Removal of the home learning option has left opponents’ anger focused on the provision that allows parents to put children in vocational schools at the age of 11.
While imam hatip schools fall in this category, so do technical schools providing classes in car maintenance, child care, hairdressing and the like. Critics say it is too early for children to be making career choices with lowly aspirations.
“It’s obvious that AKP’s core motive with this draft is to boost the number of imam hatip schools and students, in line with Erdogan’s desire to raise pious generations,” Mehmet Bozgeyik, general-secretary of the Education and Science Workers’ Union told Reuters.
“REVENGE FOR 1997”
In February, Erdogan sent shudders through secularists by declaring: “We want to raise a religious youth”.
Turkey, a Muslim country of 74 million, is politically polarised over the place religion should hold in society and the state, and some of the fiercest battles between the two camps have been fought over education policy.
Indeed, the bill is designed to erase a piece of legislation that is hated by the AKP - the Compulsory Education Act of 1997. That act made it mandatory for children to attend 8 years of continuous schooling, in a state system devoid of religion.
On February 28, 1997, a military that had overthrown three governments since 1960, launched what became known as Turkey’s ”post-modern coup, to press Turkey’s first Islamist Prime Minister Necmettin Erbakan to quit.
One of the measures foisted on Erbakan that day was the closure of imam hatip school classes for children under 15. The number of pupils at these schools subsequently fell from around 600,000 to less than 60,000 in the following years.
Speaking on the 15th anniversary of the “post-modern coup”, Erdogan, who had been a rising star in Erbakan’s party before it was banned, railed against what some called social engineering. “Those who made the February 28 changes to prevent Turkish youth from receiving religious education have greatly harmed Turkish students,” Erdogan said to waves of applause from party loyalists. “Education is no longer the guinea pig of certain segments in society.”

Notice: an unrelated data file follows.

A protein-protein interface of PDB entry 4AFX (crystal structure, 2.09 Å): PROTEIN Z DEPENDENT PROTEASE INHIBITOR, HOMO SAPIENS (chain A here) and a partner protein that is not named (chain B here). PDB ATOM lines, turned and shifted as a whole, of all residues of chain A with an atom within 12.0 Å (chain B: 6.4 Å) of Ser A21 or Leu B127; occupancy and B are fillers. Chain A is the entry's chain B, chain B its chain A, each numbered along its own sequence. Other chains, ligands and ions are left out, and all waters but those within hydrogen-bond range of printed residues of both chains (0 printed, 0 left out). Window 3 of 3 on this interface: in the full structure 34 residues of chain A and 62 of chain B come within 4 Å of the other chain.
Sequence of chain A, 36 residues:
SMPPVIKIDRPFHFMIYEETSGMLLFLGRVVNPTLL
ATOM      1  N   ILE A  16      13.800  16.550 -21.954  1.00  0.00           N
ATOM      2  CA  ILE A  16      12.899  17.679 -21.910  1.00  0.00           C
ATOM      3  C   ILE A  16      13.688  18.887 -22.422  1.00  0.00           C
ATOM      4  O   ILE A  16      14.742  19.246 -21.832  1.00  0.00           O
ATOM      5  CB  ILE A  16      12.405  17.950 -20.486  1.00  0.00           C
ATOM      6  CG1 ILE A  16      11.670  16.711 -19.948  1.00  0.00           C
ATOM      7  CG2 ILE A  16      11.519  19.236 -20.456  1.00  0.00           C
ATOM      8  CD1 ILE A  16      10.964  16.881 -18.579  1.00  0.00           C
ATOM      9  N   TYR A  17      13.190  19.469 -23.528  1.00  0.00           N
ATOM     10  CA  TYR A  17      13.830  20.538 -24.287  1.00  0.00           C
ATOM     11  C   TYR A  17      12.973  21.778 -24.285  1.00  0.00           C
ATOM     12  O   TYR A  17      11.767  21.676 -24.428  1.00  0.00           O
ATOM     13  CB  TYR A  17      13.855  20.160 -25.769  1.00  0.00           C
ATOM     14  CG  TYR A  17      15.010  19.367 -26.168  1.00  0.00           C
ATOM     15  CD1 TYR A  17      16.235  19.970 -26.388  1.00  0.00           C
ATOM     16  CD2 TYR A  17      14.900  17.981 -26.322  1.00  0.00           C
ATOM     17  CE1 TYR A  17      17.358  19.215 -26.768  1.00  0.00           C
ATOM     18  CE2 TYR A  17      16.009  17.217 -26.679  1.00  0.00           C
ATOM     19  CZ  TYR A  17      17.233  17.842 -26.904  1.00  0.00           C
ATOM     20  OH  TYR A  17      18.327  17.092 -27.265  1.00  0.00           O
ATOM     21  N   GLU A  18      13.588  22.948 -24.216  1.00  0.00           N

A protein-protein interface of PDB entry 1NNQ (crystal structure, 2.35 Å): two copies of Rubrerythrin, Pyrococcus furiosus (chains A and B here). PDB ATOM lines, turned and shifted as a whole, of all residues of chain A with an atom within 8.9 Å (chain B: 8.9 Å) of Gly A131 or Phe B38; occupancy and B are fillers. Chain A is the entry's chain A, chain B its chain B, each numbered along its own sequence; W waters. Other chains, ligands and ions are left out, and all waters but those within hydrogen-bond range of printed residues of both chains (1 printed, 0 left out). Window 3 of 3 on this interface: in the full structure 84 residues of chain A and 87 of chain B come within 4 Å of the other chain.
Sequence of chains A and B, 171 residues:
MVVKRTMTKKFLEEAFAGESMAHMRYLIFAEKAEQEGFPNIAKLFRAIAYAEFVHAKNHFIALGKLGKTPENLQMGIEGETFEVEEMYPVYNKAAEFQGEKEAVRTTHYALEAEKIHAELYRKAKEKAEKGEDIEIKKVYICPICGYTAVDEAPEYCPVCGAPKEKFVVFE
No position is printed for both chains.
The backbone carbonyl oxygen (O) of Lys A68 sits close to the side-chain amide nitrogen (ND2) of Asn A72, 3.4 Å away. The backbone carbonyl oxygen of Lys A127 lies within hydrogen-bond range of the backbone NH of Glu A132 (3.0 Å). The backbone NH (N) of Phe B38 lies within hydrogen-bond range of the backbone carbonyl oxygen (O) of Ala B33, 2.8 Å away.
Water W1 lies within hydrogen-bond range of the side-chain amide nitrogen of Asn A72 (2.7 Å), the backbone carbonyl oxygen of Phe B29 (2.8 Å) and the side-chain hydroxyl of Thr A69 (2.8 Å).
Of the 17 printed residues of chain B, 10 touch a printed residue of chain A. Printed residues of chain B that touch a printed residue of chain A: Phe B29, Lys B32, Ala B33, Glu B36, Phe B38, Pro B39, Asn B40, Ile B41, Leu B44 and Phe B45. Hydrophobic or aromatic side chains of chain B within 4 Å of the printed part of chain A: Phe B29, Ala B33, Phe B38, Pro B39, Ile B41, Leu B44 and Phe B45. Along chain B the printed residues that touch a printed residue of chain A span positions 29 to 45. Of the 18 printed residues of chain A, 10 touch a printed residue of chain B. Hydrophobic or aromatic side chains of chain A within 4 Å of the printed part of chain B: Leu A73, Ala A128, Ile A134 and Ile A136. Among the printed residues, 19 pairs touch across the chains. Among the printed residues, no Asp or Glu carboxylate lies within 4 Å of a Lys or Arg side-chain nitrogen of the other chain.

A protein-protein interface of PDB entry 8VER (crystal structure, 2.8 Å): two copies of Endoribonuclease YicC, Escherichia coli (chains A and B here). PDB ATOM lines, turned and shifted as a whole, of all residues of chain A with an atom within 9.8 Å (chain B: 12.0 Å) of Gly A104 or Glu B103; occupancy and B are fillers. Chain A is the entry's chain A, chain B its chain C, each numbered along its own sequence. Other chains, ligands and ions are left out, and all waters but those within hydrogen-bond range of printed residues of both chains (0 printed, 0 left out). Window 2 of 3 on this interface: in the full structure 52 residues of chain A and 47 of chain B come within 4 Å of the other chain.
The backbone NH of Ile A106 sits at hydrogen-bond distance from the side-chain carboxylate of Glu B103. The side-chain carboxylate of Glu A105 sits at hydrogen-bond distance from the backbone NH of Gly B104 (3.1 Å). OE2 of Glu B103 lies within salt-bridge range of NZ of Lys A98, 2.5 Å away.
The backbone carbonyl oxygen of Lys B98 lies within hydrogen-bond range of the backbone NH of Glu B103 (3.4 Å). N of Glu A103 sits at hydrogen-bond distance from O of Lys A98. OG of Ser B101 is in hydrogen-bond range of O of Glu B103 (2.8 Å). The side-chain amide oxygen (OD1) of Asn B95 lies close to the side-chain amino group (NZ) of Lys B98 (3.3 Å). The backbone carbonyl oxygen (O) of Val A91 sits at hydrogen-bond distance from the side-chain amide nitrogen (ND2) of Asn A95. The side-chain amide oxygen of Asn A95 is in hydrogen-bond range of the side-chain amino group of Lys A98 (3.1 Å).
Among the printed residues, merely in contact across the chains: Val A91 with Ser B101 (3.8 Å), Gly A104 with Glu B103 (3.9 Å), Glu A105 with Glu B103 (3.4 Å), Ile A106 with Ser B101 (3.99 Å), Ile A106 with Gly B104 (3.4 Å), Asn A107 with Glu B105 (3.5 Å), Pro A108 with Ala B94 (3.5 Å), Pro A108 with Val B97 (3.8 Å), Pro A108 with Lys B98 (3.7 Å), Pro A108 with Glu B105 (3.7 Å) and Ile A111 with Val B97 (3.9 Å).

Already in power for a decade, the AKP has never been stronger. Erdogan won a third term in an election last year that saw him take 50 percent of the vote.
Judges and generals who once stood guard over the republic’s secular traditions have been either retired, been fired or, in the case of some generals, imprisoned on charges of plotting against the government. Police have also gone after secular educationists on similar grounds.
“They are trying to take revenge for 1997 and are abiding by their vow to abolish the Compulsory Education Law and turn back to religious education,” said one such educationalist living abroad, who still feared being identified in case it attracted the government’s wrath. “They feel that the time is now ripe.”
ONDER’s Korkut saw the bill giving people what they wanted, and expected imam hatip numbers to swell, driven by demand from conservative Turkish families dismayed over popular culture’s erosion of traditional values.
“I think the problem is that Turkey is moving towards social degeneration, moving away from her own values,” Korkut said. “For example, Turkish television serials are broadcast in many Middle Eastern countries. But there are no references to religion in these television shows.”
Political opponents fear a manifold increase in imam hatip numbers will deepen the foundations of the AK support base for years to come and sharpen divisions in Turkish society.
“Never in Turkey’s history has there been a government which promotes or incites polarisation of the society as much as Prime Minister Tayyip Erdogan‘s,” Engin Ozkoc, a lawmaker from the People’s Republican Party (CHP), told Reuters.
During the commission hearings, Ozkoc, angry at the lack of public discourse over the bill, spoke in opposition for 12 hours non-stop, except for grudgingly granted bathroom breaks.
Faced with an obstructive opposition, AKP members on March 11 resorted to packing the small room where the commission hearings were held so that no CHP members could attend.
During the ensuing fracas, one news photographer caught a burly parliamentarian, with a hand at his throat, landing a punch on a rival’s chin. Inside the room, AKP members gave the go-ahead for the bill to be sent to the assembly for debate.
“Parliament has become a notary for the prime minister’s office,” the CHP said in a statement the next day.
Additional reporting by Can Sezer and Ece Toksabay